Jack Smith/The New York Times When Bill and Suzann Leininger put solar panels on their Escondido,
Calif., home a few years ago, they most likely enhanced its resale value, a new study says.

All those homeowners who have been installing residential solar panels over the last decade may find it was a more practical decision than they thought. The electricity generated may have cost more than that coming from the local power company (half of which, nationwide, comes from burning coal), but if they choose to sell their homes, the price premium they will get for the solar system should let them recoup much of their original capital investment. That is the conclusion of three researchers at the Lawrence Berkeley National Laboratory, who looked at home sales — both homes with photovoltaic systems and homes without — in California over an eight-and-a-half-year period ending in mid-2009. The abstract of their study states, “the analysis finds strong evidence that California homes with PV
systems have sold for a premium over comparable homes without PV systems.” The premium ranged from $3.90 to $6.40 per watt of capacity, but tended most often to be about $5.50 per watt. This, the study said, “corresponds to a home sales price premium of approximately $17,000 for a relatively new 3,100-watt PV system (the average size of PV systems in the study).” And the bottom line: “These average sales price premiums appear to be comparable to the investment that homeowners have made to install PV systems in California, which from 2001 through 2009 averaged approximately $5/watt.”
If the California findings can be extrapolated nationally, it would mean that the owners of 139,000 homes can collect a premium at resale time. For those who promote photovoltaic systems, it is a second line of defense against the argument (and reality) that the initial cost of installing the solar means using it for many years before the savings on electricity
are enough to pay back the investment. But there is a caveat. Homeowners who install solar on existing houses get nearly three times the premium of homeowners whose house came with solar panels. The study speculates about the reasons, suggesting that “new home builders may also gain value from PV as a market differentiator, and have therefore often tended to sell PV as a standard (as opposed to an optional) product on their homes and perhaps been willing to accept a lower premium in return for faster sales velocity.” Residential solar installations have been growing at an average 51 percent rate annually for the last five years, according to Larry Sherwood, a consultant to the Interstate Renewable Energy Council, a nonprofit group that works on helping interested parties navigate various legal, technical and economic aspects of renewable energy. As of 2010, the total capacity of these systems was 677 megawatts, he said. (His most recent report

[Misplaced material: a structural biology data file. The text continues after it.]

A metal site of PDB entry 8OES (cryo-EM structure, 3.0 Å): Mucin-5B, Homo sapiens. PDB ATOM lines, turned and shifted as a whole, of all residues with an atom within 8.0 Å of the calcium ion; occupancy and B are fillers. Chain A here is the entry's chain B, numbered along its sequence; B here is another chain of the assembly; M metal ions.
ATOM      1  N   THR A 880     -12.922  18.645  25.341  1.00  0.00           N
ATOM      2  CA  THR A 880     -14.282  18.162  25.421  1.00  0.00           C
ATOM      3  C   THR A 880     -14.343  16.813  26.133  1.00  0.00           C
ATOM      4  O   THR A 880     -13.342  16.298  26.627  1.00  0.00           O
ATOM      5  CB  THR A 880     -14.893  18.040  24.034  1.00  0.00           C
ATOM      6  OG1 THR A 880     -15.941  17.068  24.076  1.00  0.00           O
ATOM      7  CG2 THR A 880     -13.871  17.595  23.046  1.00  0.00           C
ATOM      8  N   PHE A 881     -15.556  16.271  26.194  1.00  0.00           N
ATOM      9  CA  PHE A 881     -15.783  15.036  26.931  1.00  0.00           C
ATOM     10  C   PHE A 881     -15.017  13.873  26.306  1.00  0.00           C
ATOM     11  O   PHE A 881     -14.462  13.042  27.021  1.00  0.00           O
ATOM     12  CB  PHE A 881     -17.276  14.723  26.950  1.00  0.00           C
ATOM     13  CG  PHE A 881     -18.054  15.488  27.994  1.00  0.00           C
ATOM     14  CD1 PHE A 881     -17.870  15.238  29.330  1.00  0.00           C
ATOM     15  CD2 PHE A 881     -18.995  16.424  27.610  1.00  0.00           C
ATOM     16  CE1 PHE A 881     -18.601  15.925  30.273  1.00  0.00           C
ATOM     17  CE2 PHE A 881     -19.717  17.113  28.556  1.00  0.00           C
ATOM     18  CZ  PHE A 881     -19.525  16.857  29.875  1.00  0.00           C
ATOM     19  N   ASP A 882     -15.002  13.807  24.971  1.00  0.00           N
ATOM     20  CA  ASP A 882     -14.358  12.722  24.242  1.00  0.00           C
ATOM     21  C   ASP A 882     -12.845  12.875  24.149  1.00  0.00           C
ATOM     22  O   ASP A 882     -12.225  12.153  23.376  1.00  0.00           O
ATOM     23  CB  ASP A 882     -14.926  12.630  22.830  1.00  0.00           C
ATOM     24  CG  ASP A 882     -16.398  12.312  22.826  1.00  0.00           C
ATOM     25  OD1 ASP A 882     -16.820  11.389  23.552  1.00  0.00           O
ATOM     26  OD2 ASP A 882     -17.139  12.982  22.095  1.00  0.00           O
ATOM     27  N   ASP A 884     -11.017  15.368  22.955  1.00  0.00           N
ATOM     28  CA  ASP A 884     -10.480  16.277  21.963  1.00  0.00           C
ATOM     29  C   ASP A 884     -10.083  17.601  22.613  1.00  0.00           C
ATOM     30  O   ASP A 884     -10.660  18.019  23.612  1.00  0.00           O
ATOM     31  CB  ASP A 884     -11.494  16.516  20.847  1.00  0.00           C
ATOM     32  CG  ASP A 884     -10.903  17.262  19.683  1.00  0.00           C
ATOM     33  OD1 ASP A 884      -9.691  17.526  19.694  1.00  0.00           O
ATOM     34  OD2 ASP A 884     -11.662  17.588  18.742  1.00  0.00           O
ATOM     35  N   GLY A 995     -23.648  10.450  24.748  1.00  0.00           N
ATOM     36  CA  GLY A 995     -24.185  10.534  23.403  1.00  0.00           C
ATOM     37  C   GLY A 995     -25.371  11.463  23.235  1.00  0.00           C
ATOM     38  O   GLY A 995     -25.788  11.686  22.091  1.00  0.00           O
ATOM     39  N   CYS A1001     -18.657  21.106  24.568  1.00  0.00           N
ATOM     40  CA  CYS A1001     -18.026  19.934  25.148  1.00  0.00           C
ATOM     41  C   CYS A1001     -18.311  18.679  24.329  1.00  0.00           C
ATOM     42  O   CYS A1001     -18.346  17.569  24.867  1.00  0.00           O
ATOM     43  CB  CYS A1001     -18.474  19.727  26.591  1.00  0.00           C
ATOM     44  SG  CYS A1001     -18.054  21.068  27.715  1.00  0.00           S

can be found here.) And Jared Blanton, a spokesman for the Solar Energy Industries Association, reports that in 2010, the residential market was 30 percent of the national solar PV market, above the
utility market (28 percent) but behind commercial installations (42 percent). A news release on Thursday from Lawrence Berkeley National Laboratory said that over all, approximately 2,100 megawatts of grid-connected solar photovoltaic systems (residential and nonresidential) have been installed across the country, almost half of this total in California. The growth in residential solar systems, of course, is taking place on a tiny base. About a tenth of a percent of all households have photovoltaic systems, and all solar systems combined — industrial and residential and everything else, as well as concentrated-solar plants in the California deserts — amount to about two-tenths of 1 percent of all renewable electricity in the country, according to the federal Energy Information Administration. Renewable electricity, in turn, makes up about 8 percent of the electricity used in this country. But the backers of solar power might talk about thousand-mile journeys beginning with a single step.

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